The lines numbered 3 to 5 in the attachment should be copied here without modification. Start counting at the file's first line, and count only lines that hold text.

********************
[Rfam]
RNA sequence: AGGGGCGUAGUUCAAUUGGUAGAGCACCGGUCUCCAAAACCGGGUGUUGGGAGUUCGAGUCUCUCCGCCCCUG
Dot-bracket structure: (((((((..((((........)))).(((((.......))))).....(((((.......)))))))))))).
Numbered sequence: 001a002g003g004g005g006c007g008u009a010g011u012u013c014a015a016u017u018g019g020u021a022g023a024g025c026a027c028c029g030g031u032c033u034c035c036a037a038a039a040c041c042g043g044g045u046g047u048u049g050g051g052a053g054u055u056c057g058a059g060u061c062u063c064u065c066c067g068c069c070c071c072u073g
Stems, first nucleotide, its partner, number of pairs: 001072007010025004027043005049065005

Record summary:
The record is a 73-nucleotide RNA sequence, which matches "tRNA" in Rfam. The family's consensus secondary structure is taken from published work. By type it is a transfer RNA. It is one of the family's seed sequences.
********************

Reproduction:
Dot-bracket structure: (((((((..((((........)))).(((((.......))))).....(((((.......)))))))))))).
Numbered sequence: 001a002g003g004g005g006c007g008u009a010g011u012u013c014a015a016u017u018g019g020u021a022g023a024g025c026a027c028c029g030g031u032c033u034c035c036a037a038a039a040c041c042g043g044g045u046g047u048u049g050g051g052a053g054u055u056c057g058a059g060u061c062u063c064u065c066c067g068c069c070c071c072u073g
Stems, first nucleotide, its partner, number of pairs: 001072007010025004027043005049065005